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"Over a thousand large dams becomes a global threat" ; Report

Around a thousand big dams in India will be approximately 50 years old in 2025 and such aging dams across the globe profess an increasing warning, according to a United Nations (UN) report which records that by 2050, most people on Earth will exist downstream of tens of thousands of dams constructed in the 20th century. The report, titled "Ageing water infrastructure: An emerging global risk" and edited by United Nations University's Canadian-based Institute for Water, Environment and Health, states most of the 58,700 large dams worldwide were built between 1930 and 1970 with a design lifetime of 50 to 100 years.

It stated that at 50 years, a huge concrete dam "would most apparently start to show indications of aging."Aging marks involve rising incidents of dam failures, progressively escalating charges of dam repair and maintenance, growing reservoir sedimentation, and damage of a dam's functionality and effectiveness, "strongly interconnected" manifestations, the report said.

"By 2050, most people on Earth will live downstream of tens of thousands of large dams constructed in the 20th century, many of them already working at or exceeding their design life," according to the UN University study. The study covers dam decommissioning or aging cause studies from the USA, France, Canada, India, Japan, and Zambia, and Zimbabwe. According to the report, the globe is questionable to observe another large dam-building revolution as in the intervening-20th century, but dams built, will surely be explicating their age.

In India, there are over 1,115 large dams that will be about 50 years old in 2025, more than 4,250 large dams in the nation will be above 50 years old in 2050, and 64 large dams will be more than 150 years old in 2050, it stated. The report said that around 3.5 million people are in danger if India's Mullaperiyar dam in Kerala, constructed over 100 years ago, "were to fail"."The dam, in a seismically volatile region, explicates vital architectural defects and its management is a controversial subject between Kerala and the Tamil Nadu States," it said. The report also stated that dams that are well designed, constructed, and maintained can "easily" reach 100 years of service but foretells an addition in "decommissioning" - an aspect obtaining speed in the USA and Europe - as economic and practical constraints limit aging dams from being improved or if their original usage is now out-of-date.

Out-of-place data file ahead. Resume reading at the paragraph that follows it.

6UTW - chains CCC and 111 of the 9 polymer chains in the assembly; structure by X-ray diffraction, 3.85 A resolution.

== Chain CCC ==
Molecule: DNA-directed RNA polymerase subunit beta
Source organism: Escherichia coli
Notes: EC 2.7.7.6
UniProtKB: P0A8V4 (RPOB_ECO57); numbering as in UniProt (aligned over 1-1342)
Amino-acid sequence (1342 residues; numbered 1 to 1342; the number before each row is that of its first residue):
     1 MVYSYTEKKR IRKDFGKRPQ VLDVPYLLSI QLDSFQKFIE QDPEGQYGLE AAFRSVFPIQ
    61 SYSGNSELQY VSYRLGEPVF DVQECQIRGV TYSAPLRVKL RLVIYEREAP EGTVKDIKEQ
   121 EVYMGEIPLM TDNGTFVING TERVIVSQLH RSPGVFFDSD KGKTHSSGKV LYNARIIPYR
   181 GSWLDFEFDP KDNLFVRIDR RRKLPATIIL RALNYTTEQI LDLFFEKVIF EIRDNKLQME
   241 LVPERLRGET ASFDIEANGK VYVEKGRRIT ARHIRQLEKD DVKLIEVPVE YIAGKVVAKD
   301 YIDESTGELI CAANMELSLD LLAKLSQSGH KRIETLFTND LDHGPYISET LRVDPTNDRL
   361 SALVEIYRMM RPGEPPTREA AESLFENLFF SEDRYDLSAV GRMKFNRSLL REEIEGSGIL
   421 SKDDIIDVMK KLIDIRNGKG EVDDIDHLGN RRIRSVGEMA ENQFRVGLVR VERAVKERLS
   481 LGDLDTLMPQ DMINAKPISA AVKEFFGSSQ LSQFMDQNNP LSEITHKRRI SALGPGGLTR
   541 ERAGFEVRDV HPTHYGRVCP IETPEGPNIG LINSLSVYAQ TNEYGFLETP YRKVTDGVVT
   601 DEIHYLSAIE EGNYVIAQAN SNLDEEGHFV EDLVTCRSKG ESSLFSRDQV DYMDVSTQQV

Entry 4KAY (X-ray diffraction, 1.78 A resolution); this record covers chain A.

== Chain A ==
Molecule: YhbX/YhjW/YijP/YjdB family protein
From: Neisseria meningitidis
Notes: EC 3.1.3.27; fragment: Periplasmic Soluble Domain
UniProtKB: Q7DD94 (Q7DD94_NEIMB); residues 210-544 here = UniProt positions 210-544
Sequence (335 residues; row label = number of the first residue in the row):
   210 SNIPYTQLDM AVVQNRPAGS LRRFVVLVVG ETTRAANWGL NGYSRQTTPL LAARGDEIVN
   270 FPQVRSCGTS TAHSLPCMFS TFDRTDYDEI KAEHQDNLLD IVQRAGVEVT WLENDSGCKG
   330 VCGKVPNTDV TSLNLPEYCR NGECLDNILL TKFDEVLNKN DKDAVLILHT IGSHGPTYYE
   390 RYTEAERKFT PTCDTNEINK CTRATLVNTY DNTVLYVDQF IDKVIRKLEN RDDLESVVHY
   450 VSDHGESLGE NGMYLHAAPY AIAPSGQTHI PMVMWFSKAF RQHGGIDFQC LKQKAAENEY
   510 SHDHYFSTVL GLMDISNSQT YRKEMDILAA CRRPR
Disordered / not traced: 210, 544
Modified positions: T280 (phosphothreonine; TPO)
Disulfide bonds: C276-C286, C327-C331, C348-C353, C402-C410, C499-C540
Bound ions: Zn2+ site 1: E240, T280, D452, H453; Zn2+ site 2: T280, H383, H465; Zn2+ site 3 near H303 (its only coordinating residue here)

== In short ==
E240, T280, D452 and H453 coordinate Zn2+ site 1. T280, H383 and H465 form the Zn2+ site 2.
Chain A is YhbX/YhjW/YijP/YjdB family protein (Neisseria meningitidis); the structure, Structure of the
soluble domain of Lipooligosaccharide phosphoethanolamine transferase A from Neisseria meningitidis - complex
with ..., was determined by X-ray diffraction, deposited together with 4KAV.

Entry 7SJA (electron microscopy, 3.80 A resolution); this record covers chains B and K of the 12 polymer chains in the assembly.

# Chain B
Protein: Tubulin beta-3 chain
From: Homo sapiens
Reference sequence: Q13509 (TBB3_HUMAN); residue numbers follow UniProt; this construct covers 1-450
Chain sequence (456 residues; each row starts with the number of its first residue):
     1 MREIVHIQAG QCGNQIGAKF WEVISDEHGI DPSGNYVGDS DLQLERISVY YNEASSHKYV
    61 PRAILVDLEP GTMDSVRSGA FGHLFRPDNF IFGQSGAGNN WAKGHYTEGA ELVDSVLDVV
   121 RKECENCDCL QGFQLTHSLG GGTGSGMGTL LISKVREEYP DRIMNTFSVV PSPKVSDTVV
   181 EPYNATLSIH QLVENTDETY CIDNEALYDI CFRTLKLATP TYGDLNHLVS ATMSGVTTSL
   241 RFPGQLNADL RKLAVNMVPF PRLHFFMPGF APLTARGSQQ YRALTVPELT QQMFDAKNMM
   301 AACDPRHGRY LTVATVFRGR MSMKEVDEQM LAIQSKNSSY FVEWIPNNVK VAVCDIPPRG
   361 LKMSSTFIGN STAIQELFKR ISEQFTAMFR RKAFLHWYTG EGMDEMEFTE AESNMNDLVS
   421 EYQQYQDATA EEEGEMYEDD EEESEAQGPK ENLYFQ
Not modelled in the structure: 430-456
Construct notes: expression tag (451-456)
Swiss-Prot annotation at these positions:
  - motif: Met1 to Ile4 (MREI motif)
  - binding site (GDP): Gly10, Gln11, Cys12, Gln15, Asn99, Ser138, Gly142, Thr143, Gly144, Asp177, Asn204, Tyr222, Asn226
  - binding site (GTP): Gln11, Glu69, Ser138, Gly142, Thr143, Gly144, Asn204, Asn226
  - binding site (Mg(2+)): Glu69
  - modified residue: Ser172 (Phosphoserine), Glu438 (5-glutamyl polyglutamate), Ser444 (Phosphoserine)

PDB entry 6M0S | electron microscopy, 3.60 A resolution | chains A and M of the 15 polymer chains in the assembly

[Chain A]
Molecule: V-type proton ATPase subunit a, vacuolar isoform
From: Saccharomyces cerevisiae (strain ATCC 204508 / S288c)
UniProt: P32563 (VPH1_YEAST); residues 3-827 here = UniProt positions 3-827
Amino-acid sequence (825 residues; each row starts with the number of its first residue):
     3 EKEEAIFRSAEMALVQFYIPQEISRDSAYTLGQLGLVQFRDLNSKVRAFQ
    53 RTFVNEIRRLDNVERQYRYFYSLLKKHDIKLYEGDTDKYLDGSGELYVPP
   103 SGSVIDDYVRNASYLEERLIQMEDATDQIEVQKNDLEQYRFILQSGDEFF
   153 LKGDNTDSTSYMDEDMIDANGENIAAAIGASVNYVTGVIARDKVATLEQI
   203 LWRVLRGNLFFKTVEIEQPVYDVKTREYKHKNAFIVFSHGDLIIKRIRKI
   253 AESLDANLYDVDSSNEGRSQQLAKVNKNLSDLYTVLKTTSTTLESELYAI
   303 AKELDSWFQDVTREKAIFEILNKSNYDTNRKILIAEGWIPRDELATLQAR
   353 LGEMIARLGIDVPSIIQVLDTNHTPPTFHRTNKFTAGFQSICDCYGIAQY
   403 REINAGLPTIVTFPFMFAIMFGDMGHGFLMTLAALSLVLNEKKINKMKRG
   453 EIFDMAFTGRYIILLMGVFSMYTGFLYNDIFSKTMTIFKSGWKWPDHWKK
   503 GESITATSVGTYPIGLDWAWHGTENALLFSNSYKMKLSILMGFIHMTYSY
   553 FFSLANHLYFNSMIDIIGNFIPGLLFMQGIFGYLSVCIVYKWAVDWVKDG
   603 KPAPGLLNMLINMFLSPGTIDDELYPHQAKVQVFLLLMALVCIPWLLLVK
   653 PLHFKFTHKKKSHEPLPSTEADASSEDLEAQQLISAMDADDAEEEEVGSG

In the US, the average age of 90,580 dams is 56 years. More than 85 percent of US dams in 2020 were operating at or beyond their life expectancy and 75 percent of US dam failures occurred after 50 years of age. The estimated cost to refurbish US dams is about $64 billion. Nearly 1,275 dams were removed in 21 US states in the last 30 years; 80 removed in 2017 alone, it said. Worldwide, the huge volume of water stored behind large dams is estimated at 7,000 to 8,300 cubic kilometers - enough to cover about 80 percent of Canada's landmass under a meter of water. "Underlined is the case that the increasing recurrence and hardness of flooding and other severe environmental situations can destroy a dam's design limits and stimulate a dam's aging method. Determinations about decommissioning, hence, require to be taken in the circumstances of a changing climate," Mr. Smakhtin said.

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"Large dam construction rose in the mid-20th century and climaxed in the 1960s - 70s particularly in Asia, Europe, and North America, while in Africa the top happened in the 1980s. The number of recently-constructed large dams after that continuously and progressively diminished," he said. The velocity of large dam construction has decreased in the last 40 years and proceeds to wane in section because "the best locations for such dams globally have been progressively diminishing as nearly 50 percent of global river volume is already fragmented or regulated by dams," the report asserts.

There are also substantial matters concerning the environmental and cultural consequences of dams, as well as developing views and methods on the alternative kinds of water storage, nature-based solutions, and kinds of energy production ahead of hydropower, it said. Public safety, increasing maintenance expenses, reservoir sedimentation, and refurbishment of a natural river ecosystem are amongst the causes prompting dam decommissioning.

Tags United Nations Environment Kerala Dams Ageing water infrastructure

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